The procession of priests led by a richly caparisoned Sai Geeta, Swami's pet elephant, then start for Poornachandra Auditorium after they have been blessed by Swami. The procession is also followed by the Veda chanting Institute students in their bright red dhotis and cream coloured angavastram (upper cloth).

After reaching Sai Kulwant Hall the Yagna ceremony starts which will be repeated for the next 6 days.

An additional item on the first day is the traditional lighting of the fire by rubbing two sticks to spark a fire which is then kept burning over the next 7 days.

A number of activities take place simultaneously during the Yagna. The pride of place at the centre of the dais is a sacrificial pit made of bricks where the Rudra Homam is conducted by 3 or 4 priests reciting the Vedic hymns as they pour offerings of clarified butter into the flames that has now been kindled.

A number of priests sit at the side and recite the Vedam while the Institute students also contribute in the background.

On the left of the central 'sacrificial pit' a young priest performs the Suryanamaskar or Sun Worship, circumambulating the offerings while chanting hymns and then prostrating to it.

When Swami is present He first offers Him a rose and the circumambulates Him, for after all He is the very Source of the Vedas.

Behind this priest doing the suryanamaskar, there are 3 learned elderly priests who continually read (parayana) from the sacred epics like the Ramayana, the Mahabharatha, and the Bhagavatham during the entire week.

This is to heighten the spiritual atmosphere as well as to emphasize the central role of reading the epics in a devotee's spiritual sadhana.

At the extreme a priest performs the worship of the Sri Chakra, a mystic symbol representing the Goddess Mother.





Ceremonial Lighting of the Sacred Fire

The Yagna traditionally begins with the ceremonial lighting of the Sacred Fire, while the chanting of the Vedas is carried on in the background. A spark is kindled by friction, when two priests rotate a piece of wood to and fro against a stationary block of wood exerting the necessary pressure so that the generated heat ignites into a small spark and lights up the dry bundle of hay. The small spark is nursed with expert care till the fire catches on and very soon the sacrificial pit is transformed into a merrily blazing fire which cannot be extinguished easily even by a strong gust of wind.

Our spiritual sadhana is similar. We have to use the name of the Lord - Namasmarana to initially kindle the spark of devotion in our dry hearts. The kindled spark has to then be nursed with care and protected against the wind of maya only by recourse again to His name. Once our bhakti has been kindled to a merry blaze the billowing winds of maya cannot extinguish it but only serve to make it burn brighter.

On the right of the stage which the audience cannot see clearly, the worship of the Mother Goddess is performed by the priest who normally performs the ceremonies in Sai Kulwant Hall. This place is also reserved for performing the daily Arati, which is taken whenever directed by Swami.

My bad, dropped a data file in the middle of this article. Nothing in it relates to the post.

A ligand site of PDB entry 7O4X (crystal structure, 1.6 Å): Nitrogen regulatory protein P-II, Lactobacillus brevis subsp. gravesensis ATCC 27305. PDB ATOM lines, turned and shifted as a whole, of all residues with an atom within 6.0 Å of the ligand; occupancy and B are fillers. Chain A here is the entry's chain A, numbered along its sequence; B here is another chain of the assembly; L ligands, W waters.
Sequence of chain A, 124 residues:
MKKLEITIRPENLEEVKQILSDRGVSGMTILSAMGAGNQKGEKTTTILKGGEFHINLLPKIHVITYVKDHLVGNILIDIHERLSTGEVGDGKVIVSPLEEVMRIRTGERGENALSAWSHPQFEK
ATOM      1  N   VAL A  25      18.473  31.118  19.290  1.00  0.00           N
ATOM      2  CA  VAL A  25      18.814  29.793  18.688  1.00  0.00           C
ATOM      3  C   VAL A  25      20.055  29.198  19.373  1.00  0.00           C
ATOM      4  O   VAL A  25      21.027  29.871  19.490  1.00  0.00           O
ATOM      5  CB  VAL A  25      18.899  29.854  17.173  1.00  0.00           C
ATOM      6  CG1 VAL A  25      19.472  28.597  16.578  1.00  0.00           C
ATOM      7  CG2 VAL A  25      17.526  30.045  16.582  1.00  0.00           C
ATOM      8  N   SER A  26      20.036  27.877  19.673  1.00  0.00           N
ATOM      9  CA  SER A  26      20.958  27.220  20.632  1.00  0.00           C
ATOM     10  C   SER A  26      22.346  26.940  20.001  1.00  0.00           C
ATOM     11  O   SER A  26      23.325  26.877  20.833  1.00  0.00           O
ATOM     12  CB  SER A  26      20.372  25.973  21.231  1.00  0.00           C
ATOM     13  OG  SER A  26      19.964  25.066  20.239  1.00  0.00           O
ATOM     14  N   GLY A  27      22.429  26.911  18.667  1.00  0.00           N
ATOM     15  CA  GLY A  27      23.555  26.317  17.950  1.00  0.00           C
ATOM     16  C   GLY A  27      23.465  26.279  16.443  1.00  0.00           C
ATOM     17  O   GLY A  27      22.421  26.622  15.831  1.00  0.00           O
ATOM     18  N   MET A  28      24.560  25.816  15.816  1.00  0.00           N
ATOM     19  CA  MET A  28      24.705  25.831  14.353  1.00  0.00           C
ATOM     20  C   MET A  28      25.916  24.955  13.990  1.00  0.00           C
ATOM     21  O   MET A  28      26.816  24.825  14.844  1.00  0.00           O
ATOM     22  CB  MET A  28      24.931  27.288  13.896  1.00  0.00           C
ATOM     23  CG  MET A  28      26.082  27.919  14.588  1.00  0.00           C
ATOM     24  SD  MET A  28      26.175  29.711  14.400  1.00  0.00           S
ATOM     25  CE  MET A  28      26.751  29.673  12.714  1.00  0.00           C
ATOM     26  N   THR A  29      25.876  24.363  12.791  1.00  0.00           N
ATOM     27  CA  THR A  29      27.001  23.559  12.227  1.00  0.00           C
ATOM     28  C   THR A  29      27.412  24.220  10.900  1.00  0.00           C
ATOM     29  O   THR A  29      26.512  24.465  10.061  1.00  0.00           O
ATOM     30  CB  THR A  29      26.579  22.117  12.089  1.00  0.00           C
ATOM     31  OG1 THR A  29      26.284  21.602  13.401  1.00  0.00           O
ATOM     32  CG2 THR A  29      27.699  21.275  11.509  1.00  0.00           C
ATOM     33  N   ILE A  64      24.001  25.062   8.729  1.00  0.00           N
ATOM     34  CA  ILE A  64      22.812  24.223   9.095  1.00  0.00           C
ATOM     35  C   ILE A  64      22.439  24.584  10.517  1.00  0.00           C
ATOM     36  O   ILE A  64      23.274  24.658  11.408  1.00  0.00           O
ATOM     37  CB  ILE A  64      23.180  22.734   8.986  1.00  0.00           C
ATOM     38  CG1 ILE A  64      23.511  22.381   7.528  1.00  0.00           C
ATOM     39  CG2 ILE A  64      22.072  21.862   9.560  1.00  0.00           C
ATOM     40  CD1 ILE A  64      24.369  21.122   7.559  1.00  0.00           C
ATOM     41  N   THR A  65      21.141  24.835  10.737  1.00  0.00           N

This routine is the same on all the days of the week-long Yagna. The last day is called Vijayadasami and that is when the Poornahuti, or the Valedictory offering, is made to the sacrificial fire. An expectant and spiritual fervour pervades Poornachandra Hall as everyone is expectantly waiting to see Baba, as the Veda Purusha, accept the final offerings of the Yagna.

Amidst the sonoric chanting of the Vedic hymns, Swami seats Himself behind the sacrificial fire and witnesses and blesses all the numerous sacrifices offered to the fire by the priests, including fruits and precious stones.

After the conclusion of the yagna,the priests circumambulate Swami, and one by one prostrate at His Feet in gratitude for the chance to officiate in a Yagna conducted by God Himself!

And then comes the event that everyone has been waiting for. Swami comes down the stage with a priest holding the sanctified water in a large silver bowl. With a large brush, which Swami often dips in the bowl, He whisks this sanctified water at the faces of everyone in the aisle as a measure of blessing.

Bhagavan goes around the hall sprinkling holy water and blessing the students and the staff, the men and the women, seated in the front rows of Poornachandra with this holy shower of Divine Grace! On receiving this great blessing, the crowd becomes almost delirious and prays fervently to be included in the blessing.

And soon it is over. The Veda Purusha Saptaha Gnana Yagna that had been conducted for an entire week comes to a close. The crowd lingers on, reluctant to leave. An announcement is then made that the students will be coming to each room in the Ashram to distribute the prasadam as part of the Grama Seva, for traditionally on this last day of Vijayadasami the prasadam is distributed inside the Ashram to bring the Grama Seva also to a close. And the crowd slowly disperses, but the pleasant memories linger and the ears still ring with the Vedic chants.